Last week Sun Chips pulled its biodegradable snack bag off the market around the same time that the FTC announced that it wanted to change its so-called "Green Guides." Coincidence? Maybe. Sun Chips explained that the more environmentally-friendly bag that it launched with a nice spot on Earth Day – was "noisier" than its regular bag, raising complaints from consumers who were more interested in having a quiet snack bag than doing something to help save the planet. But complaints about "noisy" bags aside, the changes that the FTC has proposed to the Green Guides will make it harder for marketers like Sun Chips to tout the things that they’re doing to help reduce the negative effect that their product manufacturing and distribution pipelines are having on the environment. If the FTC takes away a brand’s ability to tout those attributes, then it also takes away a brand’s ability to leverage those attributes to increase sales. And if that’s taken away, we run the risk that brands will make green initiatives less of a priority, which will hurt us all.
The FTC’s proposed changes to the "Green Guides" were developed using information collected from public workshops, public comments and a study of how consumers understand certain environmental claims. The proposed changes can be divided into two parts: (i) revisions designed to strengthen and clarify the FTC’s previous guidance on marketing claims addressed in the Green Guides that currently exist and (ii) new guidance addressing claims not addressed by the current Green Guides, such as "carbon offset" claims, "renewable energy" claims and "renewable materials" claims:
Proposed Revisions to Claims Addressed by the Current Green Guides
- General Claims. Marketers should not make general environmental claims such as "earth friendly" without qualifying what attributes make the product "green". Qualifications must be clear and prominent and should limit the claim to a specific benefit.
- Certification/Seals of Approval. Marketers should not use unqualified certifications or seals of approval, or certifications that do not specify the basis for the certification through specific criteria. The proposed revisions emphasize that certifications/seals are endorsements covered by the FTC Endorsement Guidelines and provide examples illustrating how those guidelines apply to environmental claims (e.g., marketers should disclose materials connections to the certifier). In addition, marketers are obligated to substantiate all conveyed claims, even when the marketer has obtained a third party certification.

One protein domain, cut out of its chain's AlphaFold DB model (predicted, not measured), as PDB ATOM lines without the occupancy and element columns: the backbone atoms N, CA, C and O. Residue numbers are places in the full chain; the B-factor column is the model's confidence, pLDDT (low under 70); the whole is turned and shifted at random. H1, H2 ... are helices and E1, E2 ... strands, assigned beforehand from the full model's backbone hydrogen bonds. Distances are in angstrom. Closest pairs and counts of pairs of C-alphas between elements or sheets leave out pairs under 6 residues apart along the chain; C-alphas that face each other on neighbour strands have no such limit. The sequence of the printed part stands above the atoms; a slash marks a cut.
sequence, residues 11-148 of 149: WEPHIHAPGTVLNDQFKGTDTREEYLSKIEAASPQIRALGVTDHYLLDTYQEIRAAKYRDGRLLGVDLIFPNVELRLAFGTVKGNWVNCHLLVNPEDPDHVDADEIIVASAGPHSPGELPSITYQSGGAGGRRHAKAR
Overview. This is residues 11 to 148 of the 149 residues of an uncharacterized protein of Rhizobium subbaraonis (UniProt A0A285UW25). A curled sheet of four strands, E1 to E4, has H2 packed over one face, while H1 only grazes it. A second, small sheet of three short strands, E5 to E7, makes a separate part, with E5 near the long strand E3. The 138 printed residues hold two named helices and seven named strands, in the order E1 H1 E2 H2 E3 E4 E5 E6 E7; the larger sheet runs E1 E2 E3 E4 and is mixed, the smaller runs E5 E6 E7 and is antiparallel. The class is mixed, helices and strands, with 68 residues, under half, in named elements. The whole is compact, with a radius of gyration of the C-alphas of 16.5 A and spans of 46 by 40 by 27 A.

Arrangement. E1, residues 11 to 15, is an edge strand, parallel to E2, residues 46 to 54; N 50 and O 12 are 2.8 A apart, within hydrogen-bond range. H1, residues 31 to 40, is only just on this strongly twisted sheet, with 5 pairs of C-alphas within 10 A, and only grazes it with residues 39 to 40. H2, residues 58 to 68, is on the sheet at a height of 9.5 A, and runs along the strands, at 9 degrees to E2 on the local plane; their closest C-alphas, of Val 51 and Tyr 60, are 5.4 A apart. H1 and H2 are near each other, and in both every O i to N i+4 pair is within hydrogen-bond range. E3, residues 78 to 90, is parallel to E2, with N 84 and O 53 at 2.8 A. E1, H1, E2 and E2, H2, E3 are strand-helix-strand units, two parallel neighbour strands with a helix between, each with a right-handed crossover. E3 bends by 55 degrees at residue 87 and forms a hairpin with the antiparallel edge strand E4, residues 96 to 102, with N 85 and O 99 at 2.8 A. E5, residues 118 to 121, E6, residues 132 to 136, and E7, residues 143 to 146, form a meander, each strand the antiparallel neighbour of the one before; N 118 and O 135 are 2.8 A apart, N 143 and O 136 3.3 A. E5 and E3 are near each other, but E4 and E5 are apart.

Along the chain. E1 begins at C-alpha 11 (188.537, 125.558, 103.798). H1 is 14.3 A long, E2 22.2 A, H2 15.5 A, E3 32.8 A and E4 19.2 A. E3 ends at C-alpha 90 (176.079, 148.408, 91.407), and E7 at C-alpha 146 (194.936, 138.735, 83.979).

- Degradable, Recyclable, Ozone-friendly and "Free of" Claims. The revised Green Guides advise marketer that if a marketer claims that a product thrown in the trash is "degradable," it should compose in a "reasonably short period of time", which has been defined as no more than one year, even in a landfill. The revised Green Guides also include changes to use of claims that a product is "ozone friendly", recyclable, and non-toxic. For example, the revised Green Guides warn against broad environmentally friendly claims from removal/substitution of ozone depleting ingredients in products where the substitute ingredients still produce greenhouse gases or consume substantial energy.
Proposed Guidance for Claims Not Addressed by the Current Green Guides
- Carbon Offset Claims. Marketers are advised that they should have competent and reliable scientific evidence to support any carbon offset claims, including appropriate accounting methods to ensure they are properly quantifying emission reductions and are not selling those reductions more than once. The revised Green Guides also advise marketers to disclose if the emission reductions that are being offset by a consumers purchase will not occur within two years, and to avoid advertising an offset if the activity that produces the offset is already required by law.
- Renewable Materials and Renewable Energy Claims. When making claims about the use of renewable materials and energy, the revised Green Guides require that marketers provide specific information about the materials and energy used (e.g., "renewable – made with fast growing bamboo" or "renewable – manufactured with solar power"). Marketers should not make renewable energy claims if the power used to manufacture any part of the product, no matter how insignificant, was derived from fossil fuels. The revised Green Guides also prohibit "double counting", meaning if a marketer generates renewable energy (e.g. using wind power) but sells RECs for all of the renewable energy it generates, then it cannot represent that it uses renewable energy.
A copy of the proposed revised Green Guides can be found here. The FTC is seeking public comments on the proposed changes until December 10, 2010, after which it will decide which changes to make final.
Robert L. Magielnicki
Benjamin R. Mulcahy
Gina Reif Ilardi